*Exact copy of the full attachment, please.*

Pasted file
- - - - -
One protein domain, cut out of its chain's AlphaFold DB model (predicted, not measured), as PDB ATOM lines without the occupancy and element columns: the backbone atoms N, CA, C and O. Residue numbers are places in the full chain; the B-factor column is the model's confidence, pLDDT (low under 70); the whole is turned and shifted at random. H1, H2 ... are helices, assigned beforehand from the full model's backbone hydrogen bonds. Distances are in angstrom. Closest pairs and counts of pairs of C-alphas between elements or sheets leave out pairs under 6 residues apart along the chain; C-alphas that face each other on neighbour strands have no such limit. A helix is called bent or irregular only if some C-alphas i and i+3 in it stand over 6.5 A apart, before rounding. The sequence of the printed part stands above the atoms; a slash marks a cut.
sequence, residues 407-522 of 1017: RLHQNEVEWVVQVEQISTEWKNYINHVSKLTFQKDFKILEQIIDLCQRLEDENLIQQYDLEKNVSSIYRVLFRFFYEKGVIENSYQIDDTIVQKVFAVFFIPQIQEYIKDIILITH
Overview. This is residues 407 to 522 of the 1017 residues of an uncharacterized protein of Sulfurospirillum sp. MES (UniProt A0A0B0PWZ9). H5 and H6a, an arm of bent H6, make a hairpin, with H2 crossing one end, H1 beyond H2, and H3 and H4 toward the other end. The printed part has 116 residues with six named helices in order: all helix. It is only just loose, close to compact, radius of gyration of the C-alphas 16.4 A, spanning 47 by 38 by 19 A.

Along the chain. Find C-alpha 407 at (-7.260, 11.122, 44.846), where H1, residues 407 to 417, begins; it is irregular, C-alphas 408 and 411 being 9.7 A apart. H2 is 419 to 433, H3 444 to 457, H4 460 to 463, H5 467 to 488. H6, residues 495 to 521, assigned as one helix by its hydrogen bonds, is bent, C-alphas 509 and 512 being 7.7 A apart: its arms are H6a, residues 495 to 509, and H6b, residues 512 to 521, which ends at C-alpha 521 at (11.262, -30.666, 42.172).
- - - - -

One protein domain, cut out of its chain's AlphaFold DB model (predicted, not measured), as PDB ATOM lines without the occupancy and element columns: the backbone atoms N, CA, C and O. Residue numbers are places in the full chain; the B-factor column is the model's confidence, pLDDT (low under 70); the whole is turned and shifted at random. H1, H2 ... are helices, assigned beforehand from the full model's backbone hydrogen bonds. Distances are in angstrom. Closest pairs and counts of pairs of C-alphas between elements or sheets leave out pairs under 6 residues apart along the chain; C-alphas that face each other on neighbour strands have no such limit. A helix is called bent or irregular only if some C-alphas i and i+3 in it stand over 6.5 A apart, before rounding. The sequence of the printed part stands above the atoms; a slash marks a cut.
sequence, residues 407-522 of 1017: RLHQNEVEWVVQVEQISTEWKNYINHVSKLTFQKDFKILEQIIDLCQRLEDENLIQQYDLEKNVSSIYRVLFRFFYEKGVIENSYQIDDTIVQKVFAVFFIPQIQEYIKDIILITH
Overview. This is residues 407 to 522 of the 1017 residues of an uncharacterized protein of Sulfurospirillum sp. MES (UniProt A0A0B0PWZ9). H5 and H6a, an arm of bent H6, make a hairpin, with H2 crossing one end, H1 beyond H2, and H3 and H4 toward the other end. The printed part has 116 residues with six named helices in order: all helix. It is only just loose, close to compact, radius of gyration of the C-alphas 16.4 A, spanning 47 by 38 by 19 A.

Along the chain. Find C-alpha 407 at (-7.260, 11.122, 44.846), where H1, residues 407 to 417, begins; it is irregular, C-alphas 408 and 411 being 9.7 A apart. H2 is 419 to 433, H3 444 to 457, H4 460 to 463, H5 467 to 488. H6, residues 495 to 521, assigned as one helix by its hydrogen bonds, is bent, C-alphas 509 and 512 being 7.7 A apart: its arms are H6a, residues 495 to 509, and H6b, residues 512 to 521, which ends at C-alpha 521 at (11.262, -30.666, 42.172).